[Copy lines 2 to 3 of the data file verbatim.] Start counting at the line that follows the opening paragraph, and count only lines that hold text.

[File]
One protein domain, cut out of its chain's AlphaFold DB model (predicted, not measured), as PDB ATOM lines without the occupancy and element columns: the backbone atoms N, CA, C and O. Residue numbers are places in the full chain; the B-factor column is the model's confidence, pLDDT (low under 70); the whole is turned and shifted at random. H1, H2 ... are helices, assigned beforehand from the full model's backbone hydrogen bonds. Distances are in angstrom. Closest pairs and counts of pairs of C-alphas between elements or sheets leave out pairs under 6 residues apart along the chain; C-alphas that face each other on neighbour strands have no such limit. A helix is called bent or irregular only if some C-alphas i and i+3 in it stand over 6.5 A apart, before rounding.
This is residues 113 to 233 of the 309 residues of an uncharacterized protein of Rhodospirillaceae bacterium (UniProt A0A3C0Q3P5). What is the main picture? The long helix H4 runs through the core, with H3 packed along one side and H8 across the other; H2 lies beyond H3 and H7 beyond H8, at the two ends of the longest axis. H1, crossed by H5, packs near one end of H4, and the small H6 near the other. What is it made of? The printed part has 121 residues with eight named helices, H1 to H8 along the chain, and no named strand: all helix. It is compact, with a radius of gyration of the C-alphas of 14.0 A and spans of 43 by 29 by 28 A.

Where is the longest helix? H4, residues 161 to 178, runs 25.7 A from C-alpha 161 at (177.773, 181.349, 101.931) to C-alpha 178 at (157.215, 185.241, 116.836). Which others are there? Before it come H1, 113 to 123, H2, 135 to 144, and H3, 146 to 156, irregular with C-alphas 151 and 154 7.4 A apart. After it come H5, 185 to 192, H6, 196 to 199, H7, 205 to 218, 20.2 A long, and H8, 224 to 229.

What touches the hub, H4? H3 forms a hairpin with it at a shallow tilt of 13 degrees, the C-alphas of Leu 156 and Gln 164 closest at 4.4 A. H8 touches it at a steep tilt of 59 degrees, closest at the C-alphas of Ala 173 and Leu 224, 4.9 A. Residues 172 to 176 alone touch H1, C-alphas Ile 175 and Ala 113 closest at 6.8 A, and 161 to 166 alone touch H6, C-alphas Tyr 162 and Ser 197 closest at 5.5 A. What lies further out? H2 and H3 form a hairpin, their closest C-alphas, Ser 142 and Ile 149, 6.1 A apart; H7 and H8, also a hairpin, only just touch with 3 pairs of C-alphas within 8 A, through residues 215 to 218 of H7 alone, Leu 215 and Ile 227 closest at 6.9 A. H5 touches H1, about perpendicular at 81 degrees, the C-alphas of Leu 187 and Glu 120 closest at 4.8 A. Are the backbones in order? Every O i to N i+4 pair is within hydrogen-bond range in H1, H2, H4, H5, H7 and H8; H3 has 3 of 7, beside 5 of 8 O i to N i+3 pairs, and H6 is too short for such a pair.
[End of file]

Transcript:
Where is the longest helix? H4, residues 161 to 178, runs 25.7 A from C-alpha 161 at (177.773, 181.349, 101.931) to C-alpha 178 at (157.215, 185.241, 116.836). Which others are there? Before it come H1, 113 to 123, H2, 135 to 144, and H3, 146 to 156, irregular with C-alphas 151 and 154 7.4 A apart. After it come H5, 185 to 192, H6, 196 to 199, H7, 205 to 218, 20.2 A long, and H8, 224 to 229.

What touches the hub, H4? H3 forms a hairpin with it at a shallow tilt of 13 degrees, the C-alphas of Leu 156 and Gln 164 closest at 4.4 A. H8 touches it at a steep tilt of 59 degrees, closest at the C-alphas of Ala 173 and Leu 224, 4.9 A. Residues 172 to 176 alone touch H1, C-alphas Ile 175 and Ala 113 closest at 6.8 A, and 161 to 166 alone touch H6, C-alphas Tyr 162 and Ser 197 closest at 5.5 A. What lies further out? H2 and H3 form a hairpin, their closest C-alphas, Ser 142 and Ile 149, 6.1 A apart; H7 and H8, also a hairpin, only just touch with 3 pairs of C-alphas within 8 A, through residues 215 to 218 of H7 alone, Leu 215 and Ile 227 closest at 6.9 A. H5 touches H1, about perpendicular at 81 degrees, the C-alphas of Leu 187 and Glu 120 closest at 4.8 A. Are the backbones in order? Every O i to N i+4 pair is within hydrogen-bond range in H1, H2, H4, H5, H7 and H8; H3 has 3 of 7, beside 5 of 8 O i to N i+3 pairs, and H6 is too short for such a pair.